Serving the Agat and Santa Rita areas on the Island of Guam, the existing Agat-Santa Rita Wastewater Treatment Plant (WWTP) was operating 40 percent over capacity. As a subconsultant to Dueñas, Camacho and Associates, Inc., Gresham Smith was selected to design a new greenfield Biological Nutrient Removal (BNR) facility to improve wastewater service to Guam’s southern villages.

Client

Dueñas, Camacho & Associates, Inc.

Location

Agat, Guam

Project Type

Wastewater

Services

Engineering

44.37

acre site

1.6 MGD

of wastewater treated per day during dry weather

9.3 MGD

treated per day during wet-weather conditions

No Snail's Pace

No Snail's Pace

The project was driven by a tight schedule to help the Guam Waterworks Authority (GWA) meet deadlines set by a Consent Decree enforced by the US EPA. As the new wastewater treatment plant was to be situated on a 44.37-acre site surrounded by wetlands and critical habitat for an endangered snail species, we took special care when siting the plant to avoid encroachment and disturbance of the delicate habitat. Designed to treat 1.6 million gallons of wastewater per day during dry weather and up to 9.3 million gallons per day during wet-weather conditions, the new facility can accommodate future wastewater flows from a nearby U.S. Navy installation—a connection that will increase the dry and wet weather design flows to 4.6 and 13.3 million gallons per day, respectively.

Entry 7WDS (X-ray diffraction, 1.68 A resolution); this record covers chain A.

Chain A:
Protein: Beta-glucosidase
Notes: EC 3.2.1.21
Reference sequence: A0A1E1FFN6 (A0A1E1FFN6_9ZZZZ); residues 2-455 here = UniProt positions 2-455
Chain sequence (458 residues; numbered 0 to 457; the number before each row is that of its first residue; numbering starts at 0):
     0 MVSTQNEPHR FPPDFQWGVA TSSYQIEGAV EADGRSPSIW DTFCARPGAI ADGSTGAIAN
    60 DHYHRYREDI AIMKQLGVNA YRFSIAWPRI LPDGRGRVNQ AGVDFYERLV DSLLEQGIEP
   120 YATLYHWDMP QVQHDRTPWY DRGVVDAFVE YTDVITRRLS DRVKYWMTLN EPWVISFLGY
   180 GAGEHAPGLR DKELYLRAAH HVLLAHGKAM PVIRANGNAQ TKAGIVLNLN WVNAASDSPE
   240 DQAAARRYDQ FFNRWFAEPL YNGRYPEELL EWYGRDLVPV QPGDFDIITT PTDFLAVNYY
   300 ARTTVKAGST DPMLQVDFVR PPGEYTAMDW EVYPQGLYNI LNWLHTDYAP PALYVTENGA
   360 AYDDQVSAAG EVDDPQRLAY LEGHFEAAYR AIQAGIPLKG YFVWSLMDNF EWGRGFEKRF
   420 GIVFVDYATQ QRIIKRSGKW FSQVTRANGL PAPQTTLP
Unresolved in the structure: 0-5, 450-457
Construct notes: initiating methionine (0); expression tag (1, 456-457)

Complex & Compliant

Complex & Compliant

The advanced replacement facility uses Biological Nutrient Removal via what is known as an oxidation ditch process with an “anoxic selector and secondary clarification” to achieve all-important compliance with the National Pollutant Discharge Elimination System (NPDES) permit. Effluent is discharged through a deep-ocean outfall pipe. A repurposed pump station on the existing Agat site—and a new pump station on the Baza Garden site that eliminated the Baza Gardens WWTP—delivers raw wastewater to the facility; the latter by way of a cross-island force main/booster station system. Other major process components include influent flow equalization, fine screening, grit removal, and Guam’s first municipal ultraviolet disinfection process.
Improving, Protecting & Preserving

Improving, Protecting & Preserving

Better serving residents of southern Guam, the new Agat-Santa Rita Wastewater Treatment Plant not only improves wastewater treatment capacity and local water quality but also helps protect and preserve the island’s precious native coral. An additional environmental objective included in this project is a biosolids management process designed to produce disposable residual that meets the 40 CFR 503 biosolids rule for a Class B product.

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Ron Abraham P.E., BCEE
Ron Abraham P.E., BCEE
Senior Environmental Engineer